From Merriam-Webster:


noun pi·o·neer ˌpī-ə-ˈnir

: a person who helps create or develop new ideas, methods, etc.

Without pioneers, there would be nothing. The great American pioneers of history forged new paths to reach new lands that before they could only dream about. With the blues, the situation is the same. Without the blues pioneers, there would be no blues. The blues pioneers invented the art form, honed and crafted it, and delivered it to the people. Thanks to the pioneers, we have great blues musicians today like Joe Bonamassa, keeping the blues alive and bringing it to new and uncharted territories. But how did we get here – how did we arrive at Joe Bonamassa? To fully understand, we need to trace the path of blues history, and reconnect with the men who broke the barriers down to begin with, who discovered a new kind of authentic sound never before heard.  Here are five men who blazed the paths of the blues and showed us all the way:


  1. Robert Johnson – The Man, the myth, the legend. You know the story. He had a world of blues ambition but couldn’t play the guitar too well. So one night he went down to the crossroads, had some talk with the devil, and exchanged his soul for the ability to play, well, like the Robert Johnson that we know and love. Despite selling his soul, his voice was eerily tuned into the soul of man as he sings about heartache and troubled times. The recordings of Johnson’s music are still astounding today, and their influence on blues, rock, and basically all derivative genres is virtually impossible to overestimate.

Trailblazing Song: Cross Road Blues


  1. Muddy Waters – Muddy Waters may have come from the Mississippi Delta, but he’ll forever be associated with that great big town Chicago and its distinctive brand of smokin’ blues. His distinctive electric guitar stylings helped change the blues forever. His recordings of songs like “(I’m Your) Hoochie Coochie Man” and “Got My Mojo Working” are some of the all-time classics of the genre. And the course of rock music is almost as unthinkable without him and his legendary band. After all, without the inspiration of Muddy Waters’ song “Rollin’ Stone”, The Rolling Stones may just have been known as “The”.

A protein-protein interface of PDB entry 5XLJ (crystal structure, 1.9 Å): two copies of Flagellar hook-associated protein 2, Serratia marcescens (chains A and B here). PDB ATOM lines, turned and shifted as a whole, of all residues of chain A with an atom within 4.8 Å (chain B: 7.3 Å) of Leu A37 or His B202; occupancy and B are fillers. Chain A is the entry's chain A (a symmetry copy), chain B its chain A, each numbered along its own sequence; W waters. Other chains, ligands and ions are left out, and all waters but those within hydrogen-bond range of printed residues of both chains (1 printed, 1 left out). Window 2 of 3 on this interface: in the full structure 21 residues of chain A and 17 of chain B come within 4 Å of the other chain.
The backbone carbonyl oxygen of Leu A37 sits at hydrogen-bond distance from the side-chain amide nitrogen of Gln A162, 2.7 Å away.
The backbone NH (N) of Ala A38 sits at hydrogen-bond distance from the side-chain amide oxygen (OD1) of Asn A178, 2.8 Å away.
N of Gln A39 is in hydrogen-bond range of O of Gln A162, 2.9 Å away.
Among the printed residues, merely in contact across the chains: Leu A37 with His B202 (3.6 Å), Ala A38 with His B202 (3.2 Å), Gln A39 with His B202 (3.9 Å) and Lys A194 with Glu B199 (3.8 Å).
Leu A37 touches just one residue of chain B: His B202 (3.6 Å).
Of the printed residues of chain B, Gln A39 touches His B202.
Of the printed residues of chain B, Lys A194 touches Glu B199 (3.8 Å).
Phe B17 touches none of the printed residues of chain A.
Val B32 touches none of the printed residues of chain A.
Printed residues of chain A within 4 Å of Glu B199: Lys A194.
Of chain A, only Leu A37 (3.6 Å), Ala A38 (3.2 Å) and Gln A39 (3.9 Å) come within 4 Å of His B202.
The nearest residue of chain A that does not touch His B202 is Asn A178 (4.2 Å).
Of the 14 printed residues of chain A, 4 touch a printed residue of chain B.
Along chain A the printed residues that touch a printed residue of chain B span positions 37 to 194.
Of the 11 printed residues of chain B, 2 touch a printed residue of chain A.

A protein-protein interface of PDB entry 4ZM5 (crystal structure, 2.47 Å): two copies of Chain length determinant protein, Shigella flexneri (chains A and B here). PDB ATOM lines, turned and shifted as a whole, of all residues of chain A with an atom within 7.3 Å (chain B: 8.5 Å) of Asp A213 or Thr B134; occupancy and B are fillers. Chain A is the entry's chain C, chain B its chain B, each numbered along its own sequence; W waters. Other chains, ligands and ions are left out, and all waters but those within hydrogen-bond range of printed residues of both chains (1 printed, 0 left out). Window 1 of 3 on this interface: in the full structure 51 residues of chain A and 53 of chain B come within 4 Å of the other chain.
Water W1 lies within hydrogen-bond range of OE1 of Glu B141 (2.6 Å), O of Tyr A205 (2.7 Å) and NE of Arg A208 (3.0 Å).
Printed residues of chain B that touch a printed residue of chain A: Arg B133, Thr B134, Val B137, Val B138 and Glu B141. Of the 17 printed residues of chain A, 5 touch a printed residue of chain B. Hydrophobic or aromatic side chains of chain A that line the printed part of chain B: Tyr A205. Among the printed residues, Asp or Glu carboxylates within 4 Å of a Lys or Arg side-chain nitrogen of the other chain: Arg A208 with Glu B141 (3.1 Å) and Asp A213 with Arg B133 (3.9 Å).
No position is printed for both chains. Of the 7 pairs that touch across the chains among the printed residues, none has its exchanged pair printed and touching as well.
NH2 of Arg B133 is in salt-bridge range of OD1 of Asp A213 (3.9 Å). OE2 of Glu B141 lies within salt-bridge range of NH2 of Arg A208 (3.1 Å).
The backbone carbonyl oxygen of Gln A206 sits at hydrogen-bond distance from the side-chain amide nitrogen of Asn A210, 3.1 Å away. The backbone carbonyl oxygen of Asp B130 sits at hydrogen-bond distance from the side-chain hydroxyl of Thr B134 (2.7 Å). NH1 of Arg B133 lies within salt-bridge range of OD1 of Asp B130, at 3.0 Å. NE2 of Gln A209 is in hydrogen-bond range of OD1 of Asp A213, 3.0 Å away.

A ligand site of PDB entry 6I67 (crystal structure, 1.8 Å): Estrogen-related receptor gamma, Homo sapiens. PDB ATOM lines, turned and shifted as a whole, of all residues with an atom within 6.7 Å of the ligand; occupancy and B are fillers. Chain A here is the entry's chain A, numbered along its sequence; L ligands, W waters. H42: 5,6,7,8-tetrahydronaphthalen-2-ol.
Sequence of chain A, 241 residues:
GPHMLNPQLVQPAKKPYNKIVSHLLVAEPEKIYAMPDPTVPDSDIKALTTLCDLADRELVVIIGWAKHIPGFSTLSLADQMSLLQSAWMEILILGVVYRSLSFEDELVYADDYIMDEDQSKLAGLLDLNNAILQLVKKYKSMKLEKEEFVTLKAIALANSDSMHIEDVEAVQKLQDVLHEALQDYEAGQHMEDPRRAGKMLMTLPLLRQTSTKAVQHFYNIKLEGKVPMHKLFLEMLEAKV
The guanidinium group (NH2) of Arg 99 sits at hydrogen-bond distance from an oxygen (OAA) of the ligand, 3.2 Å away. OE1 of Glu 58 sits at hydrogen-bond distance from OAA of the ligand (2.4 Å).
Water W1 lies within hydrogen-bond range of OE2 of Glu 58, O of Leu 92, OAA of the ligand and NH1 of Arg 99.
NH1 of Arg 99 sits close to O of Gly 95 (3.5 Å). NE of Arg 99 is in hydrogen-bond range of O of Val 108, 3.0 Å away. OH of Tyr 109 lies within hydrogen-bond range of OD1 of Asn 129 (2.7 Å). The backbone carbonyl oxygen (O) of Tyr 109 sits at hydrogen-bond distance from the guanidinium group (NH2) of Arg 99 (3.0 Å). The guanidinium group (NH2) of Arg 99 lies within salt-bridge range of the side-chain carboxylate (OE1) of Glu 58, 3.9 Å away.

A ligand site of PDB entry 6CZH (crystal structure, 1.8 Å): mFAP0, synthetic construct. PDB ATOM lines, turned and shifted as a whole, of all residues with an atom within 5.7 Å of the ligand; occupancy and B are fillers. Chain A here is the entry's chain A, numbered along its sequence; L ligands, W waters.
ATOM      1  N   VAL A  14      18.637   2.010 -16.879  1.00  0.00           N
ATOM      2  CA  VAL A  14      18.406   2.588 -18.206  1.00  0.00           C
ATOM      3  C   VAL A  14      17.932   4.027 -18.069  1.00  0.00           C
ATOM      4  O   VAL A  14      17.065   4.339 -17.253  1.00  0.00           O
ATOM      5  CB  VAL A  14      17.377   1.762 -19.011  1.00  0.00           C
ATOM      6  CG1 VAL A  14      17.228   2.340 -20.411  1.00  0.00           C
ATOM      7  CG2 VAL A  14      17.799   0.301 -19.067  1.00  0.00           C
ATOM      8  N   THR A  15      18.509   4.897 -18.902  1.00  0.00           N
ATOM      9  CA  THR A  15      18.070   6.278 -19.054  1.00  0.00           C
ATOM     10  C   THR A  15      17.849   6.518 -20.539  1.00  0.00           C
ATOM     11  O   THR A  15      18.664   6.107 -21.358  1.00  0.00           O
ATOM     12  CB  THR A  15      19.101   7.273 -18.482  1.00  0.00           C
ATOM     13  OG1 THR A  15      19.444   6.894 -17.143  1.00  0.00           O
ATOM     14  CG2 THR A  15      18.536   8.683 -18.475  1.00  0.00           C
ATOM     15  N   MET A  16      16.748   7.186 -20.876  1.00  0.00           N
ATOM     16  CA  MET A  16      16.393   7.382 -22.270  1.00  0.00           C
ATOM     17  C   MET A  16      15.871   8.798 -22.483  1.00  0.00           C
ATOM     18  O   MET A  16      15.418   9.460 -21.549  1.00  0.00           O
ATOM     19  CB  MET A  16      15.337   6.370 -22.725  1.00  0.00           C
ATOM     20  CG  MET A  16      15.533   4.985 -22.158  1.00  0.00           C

Trailblazing Song: I Just Want to Make Love To You


  1. Howlin’ Wolf – Does Howlin’ Wolf have the best blues voice ever? I’d argue that he’s in the discussion. His voice has the power to thrill and chill, to move you to ecstasy or tears. Wolf wasn’t just an incredible blues icon, but also seems to have been a heckuva guy, always paying his musicians well and on time, including benefits like health insurance. The competition between Waters and Wolf to be the mayor of Chicago blues lead to the creation of some of the finest music ever, and his interpretation of Willie Dixon’s songs are virtually unsurpassable. No wonder his wife Lillie fell for him when she saw him perform one night!

Trailblazing Song: Smokestack Lightning


  1. B.B. King – I’ve said it before and I’ll say it again – and Joe’s said it too by the way – B.B. King is the blues. Even if you don’t like the blues, I think it is well nigh impossible not to like, or at least appreciate, the King of the Blues. With his trusty Lucille, B.B. King has played some of the hottest licks this side of the galaxy. His vocal talents are equally impeccable – he’s the first of the great bluesmen that I’d ever heard and his singing still gives me chills to this day. Joe Bonamassa has mentioned Live at the Regal as perhaps his favorite live album ever. Good pick.

Trailblazing Song: The Thrill Is Gone


  1. Albert King – Out of these amazing five blues pioneers, Albert King has always been the least familiar to me – and that’s to my own shame. For Albert King is a true blues heavyweight and one of the great guitarists of, well, ever. Albert’s signature Flying V (named Lucy) is as essential to his identity as Lucille is to B.B.’s, but while Albert may have styled his name after the latter, he didn’t steal his licks. Albert King’s style is all his own and immensely influential in both blues and rock music (notice a trend here?) After all, if you’re good enough to influence Eric Clapton and Jimi Hendrix, you must have done something right.

Trailblazing Song: Born Under a Bad Sign

To be continued…perhaps!

-Brian R.
J&R Adventures

Which blues pioneer do you think most paved the path towards contemporary blues? Let me know in the comments!

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